Gallium provides one of the most desirable source of liquid ionizable atoms. Not only does it have a relatively high atomic weight of 69.72 and liquidifies at nearly room temperature of 29.8° C, it also has a very low vapor pressure at its melting point. Therefore, no extraneous heating means are necessary to melt the material before entry into the anode 42. Moreover, gallium has been found to produce an extremely high current density with a field ion source.

From the foregoing description, it can now be realized that this invention provides an extremely useful method of making photolithographic masks. Not only does it eliminate the need of the time consuming resist masking and etching steps, it provides a pattern for the mask which has a finer resolution than was attainable by the earlier known method.

Claims (20)

I claim:
1. In a method of making a pattern on a photolithographic mask for semiconductor devices wherein the mask has a metallic coating on a surface of a transparent substrate, the improvement comprising:
using a field ion source to produce a beam of ions;
accelerating the ions; and
directly bombarding the metallic coating on the mask substrate with the accelerated ions to form openings in the coating in a desired pattern.
2. The method of claim 1 wherein the field ion source produces an ion beam having a current of at least 1 × 10-10 amperes.
3. The method of claim 2 which further includes the step of focusing the ion beam to produce a spot size on the coating of less than 5000 A in diameter.
4. In a method of making a pattern on a photolithographic mask wherein the mask has a metallic coating on a surface of a transparent substrate, the improvement comprising:
introducing xenon gas into the chamber of a field ion source including a needle anode having a tip with a radius of less than 5000 A;
ionizing the gas as it passes over the tip of said needle anode to produce xenon ions;
accelerating the ions;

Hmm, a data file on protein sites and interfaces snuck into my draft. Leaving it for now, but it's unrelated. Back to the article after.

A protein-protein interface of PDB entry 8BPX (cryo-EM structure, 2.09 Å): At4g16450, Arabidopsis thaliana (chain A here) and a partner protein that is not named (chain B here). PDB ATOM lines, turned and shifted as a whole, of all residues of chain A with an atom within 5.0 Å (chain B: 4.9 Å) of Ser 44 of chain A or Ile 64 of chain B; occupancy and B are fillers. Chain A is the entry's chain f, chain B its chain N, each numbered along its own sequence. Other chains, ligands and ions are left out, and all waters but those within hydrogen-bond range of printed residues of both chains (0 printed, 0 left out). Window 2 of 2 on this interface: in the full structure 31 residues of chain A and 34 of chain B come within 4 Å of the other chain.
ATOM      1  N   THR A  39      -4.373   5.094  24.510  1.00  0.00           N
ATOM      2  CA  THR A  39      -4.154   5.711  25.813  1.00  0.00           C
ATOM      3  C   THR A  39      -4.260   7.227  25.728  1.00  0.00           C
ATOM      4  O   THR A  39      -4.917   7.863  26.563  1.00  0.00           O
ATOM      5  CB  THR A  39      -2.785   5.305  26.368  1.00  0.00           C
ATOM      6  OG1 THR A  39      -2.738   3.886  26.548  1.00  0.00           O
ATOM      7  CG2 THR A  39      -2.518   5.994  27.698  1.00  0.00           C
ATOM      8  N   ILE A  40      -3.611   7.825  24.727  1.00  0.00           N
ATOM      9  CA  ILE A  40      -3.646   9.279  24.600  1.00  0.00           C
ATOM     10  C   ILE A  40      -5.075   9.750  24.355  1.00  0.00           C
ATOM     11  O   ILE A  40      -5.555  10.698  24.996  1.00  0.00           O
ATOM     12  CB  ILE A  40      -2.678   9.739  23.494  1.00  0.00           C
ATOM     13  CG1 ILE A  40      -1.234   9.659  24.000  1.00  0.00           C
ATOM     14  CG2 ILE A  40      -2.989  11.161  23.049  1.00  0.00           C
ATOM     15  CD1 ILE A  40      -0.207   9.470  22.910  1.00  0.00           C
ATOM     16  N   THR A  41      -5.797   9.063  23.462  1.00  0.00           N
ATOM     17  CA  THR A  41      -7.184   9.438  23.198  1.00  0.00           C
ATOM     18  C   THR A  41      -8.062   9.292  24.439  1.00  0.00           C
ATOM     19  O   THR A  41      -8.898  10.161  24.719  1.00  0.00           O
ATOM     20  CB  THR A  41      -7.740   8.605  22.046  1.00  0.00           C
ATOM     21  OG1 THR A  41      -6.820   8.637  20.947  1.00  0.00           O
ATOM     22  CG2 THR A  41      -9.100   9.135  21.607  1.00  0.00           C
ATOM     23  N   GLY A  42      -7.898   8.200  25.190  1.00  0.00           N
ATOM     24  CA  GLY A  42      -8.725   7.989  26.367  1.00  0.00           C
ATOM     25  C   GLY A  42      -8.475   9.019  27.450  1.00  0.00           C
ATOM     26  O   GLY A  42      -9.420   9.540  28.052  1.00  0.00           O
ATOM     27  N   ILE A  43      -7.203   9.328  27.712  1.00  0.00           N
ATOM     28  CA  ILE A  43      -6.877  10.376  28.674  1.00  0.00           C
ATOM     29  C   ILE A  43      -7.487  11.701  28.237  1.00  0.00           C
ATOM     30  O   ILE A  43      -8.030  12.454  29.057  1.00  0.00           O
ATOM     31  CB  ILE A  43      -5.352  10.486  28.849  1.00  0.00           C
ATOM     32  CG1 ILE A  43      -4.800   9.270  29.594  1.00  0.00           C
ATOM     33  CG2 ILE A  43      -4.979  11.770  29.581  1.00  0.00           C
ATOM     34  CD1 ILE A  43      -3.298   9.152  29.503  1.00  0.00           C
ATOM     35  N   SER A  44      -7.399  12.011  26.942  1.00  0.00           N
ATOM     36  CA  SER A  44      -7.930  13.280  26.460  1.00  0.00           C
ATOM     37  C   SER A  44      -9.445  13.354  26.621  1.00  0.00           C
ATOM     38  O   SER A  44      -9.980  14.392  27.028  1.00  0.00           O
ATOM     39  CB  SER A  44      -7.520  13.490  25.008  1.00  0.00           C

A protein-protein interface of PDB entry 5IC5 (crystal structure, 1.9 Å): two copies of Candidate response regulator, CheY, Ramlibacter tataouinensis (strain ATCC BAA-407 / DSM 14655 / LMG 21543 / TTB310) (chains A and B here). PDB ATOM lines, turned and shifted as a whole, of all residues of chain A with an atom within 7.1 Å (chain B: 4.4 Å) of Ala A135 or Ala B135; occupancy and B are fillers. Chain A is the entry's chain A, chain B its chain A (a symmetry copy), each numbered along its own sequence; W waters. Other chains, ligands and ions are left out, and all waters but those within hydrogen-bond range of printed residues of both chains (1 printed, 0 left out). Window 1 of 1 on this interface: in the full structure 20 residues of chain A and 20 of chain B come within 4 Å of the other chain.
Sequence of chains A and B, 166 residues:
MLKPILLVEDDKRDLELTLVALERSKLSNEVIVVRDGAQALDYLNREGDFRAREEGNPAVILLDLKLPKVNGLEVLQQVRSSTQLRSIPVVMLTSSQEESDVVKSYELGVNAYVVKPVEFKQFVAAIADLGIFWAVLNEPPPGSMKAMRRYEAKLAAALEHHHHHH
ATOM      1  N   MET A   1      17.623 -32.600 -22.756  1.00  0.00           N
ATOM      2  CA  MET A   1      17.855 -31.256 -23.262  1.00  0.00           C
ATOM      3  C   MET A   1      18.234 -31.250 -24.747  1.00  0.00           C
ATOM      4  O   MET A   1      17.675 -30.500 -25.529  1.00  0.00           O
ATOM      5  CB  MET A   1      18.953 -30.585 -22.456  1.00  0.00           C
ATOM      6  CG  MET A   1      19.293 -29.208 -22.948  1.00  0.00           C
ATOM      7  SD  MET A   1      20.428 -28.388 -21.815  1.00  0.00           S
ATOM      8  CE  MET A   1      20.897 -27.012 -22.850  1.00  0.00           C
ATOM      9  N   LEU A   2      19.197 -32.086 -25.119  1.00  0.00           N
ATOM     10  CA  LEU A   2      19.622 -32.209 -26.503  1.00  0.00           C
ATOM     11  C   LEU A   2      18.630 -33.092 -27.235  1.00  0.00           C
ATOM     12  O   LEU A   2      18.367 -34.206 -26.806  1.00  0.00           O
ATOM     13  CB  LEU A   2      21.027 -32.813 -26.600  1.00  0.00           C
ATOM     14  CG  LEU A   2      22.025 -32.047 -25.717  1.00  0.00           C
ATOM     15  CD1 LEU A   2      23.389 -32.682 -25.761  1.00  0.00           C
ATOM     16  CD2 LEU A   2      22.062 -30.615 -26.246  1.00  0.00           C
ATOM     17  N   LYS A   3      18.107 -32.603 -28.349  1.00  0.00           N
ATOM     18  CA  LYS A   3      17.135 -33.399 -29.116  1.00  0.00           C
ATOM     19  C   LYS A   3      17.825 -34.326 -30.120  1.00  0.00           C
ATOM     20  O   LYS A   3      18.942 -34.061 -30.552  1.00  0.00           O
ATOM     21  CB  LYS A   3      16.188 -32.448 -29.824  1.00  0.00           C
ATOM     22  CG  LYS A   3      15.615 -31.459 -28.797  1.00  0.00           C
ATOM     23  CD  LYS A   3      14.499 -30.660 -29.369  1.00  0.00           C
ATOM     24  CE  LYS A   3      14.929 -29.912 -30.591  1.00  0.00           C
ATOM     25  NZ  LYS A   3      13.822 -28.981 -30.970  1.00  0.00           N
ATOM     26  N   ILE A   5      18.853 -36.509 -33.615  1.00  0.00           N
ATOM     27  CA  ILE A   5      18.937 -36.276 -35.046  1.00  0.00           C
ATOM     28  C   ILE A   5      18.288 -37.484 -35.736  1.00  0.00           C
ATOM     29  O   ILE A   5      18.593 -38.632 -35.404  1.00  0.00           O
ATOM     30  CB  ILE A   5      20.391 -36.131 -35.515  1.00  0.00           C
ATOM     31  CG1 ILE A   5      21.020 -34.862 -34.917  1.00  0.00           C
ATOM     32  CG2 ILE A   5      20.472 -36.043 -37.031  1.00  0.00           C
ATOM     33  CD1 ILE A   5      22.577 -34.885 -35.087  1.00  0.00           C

focussing the ions into a beam having a spot size of less than 1000 A in diameter at the metallic coating; and
bombarding the metallic coating of the mask with the accelerated ion beam to selectively remove the metal to form openings therein in a desired pattern.
5. The method of claim 4 wherein the field ion source produces a current of at least 1 × 10-10 amperes.
6. The method of claim 5 wherein the needle anode is at a positive potential of between 10-30 kilovolts with respect to said metallic coating.
7. The method of claim 6 wherein the metallic coating is gold.
8. In a method of making a pattern on a photolithographic mask for semiconductor devices wherein the mask has a metallic coating on a surface of a transparent substrate, the improvement comprising:
feeding liquidified gallium to the tip of a needle anode in a field ion source;
ionizing the liquid as it reaches the tip of said needle anode to produce gallium ions;
accelerating the ions;
focussing the ions into a beam having a spot size of less than 1000 A in diameter at the metallic coating; and
bombarding the metallic coating of the mask with the accelerated ion beam to selectively remove the metal to form openings therein in a desired pattern.
9. The method of claim 8 wherein the field ion source produces a current of at least 1 × 10-10 amperes.
10. The method of claim 9 wherein the liquid gallium is fed through a bore in the needle anode, and wherein the tip of the needle anode has a radius of less than 5000 A.
11. In a method of making a pattern on semiconductor devices wherein such devices have a coating on a surface of a substrate, the improvement comprising:
using a field ion source to produce a beam of ions;
accelerating the ions; and
directly bombarding the coating on the substrate with the accelerated ions to form openings in the coating in a desired pattern.
12. The method of claim 11 wherein the field ion source produces an ion beam having a current of at least 1 × 10-10 amperes.
13. The method of claim 12 which further includes the step of focusing the ion beam to produce a spot size on the coating of less than 5000 A in diameter.
14. In a method of making a pattern on a device which has a coating on a surface of a substrate, the improvement comprising:
introducing xenon gas into the chamber of a field ion source including a needle anode having a tip with a radius of less than 5000 A;
ionizing the gas as it passes over the tip of said needle anode to produce xenon ions;
accelerating the ions;
focussing the ions into a beam having a spot size of less than 1000 A in diameter at the coating; and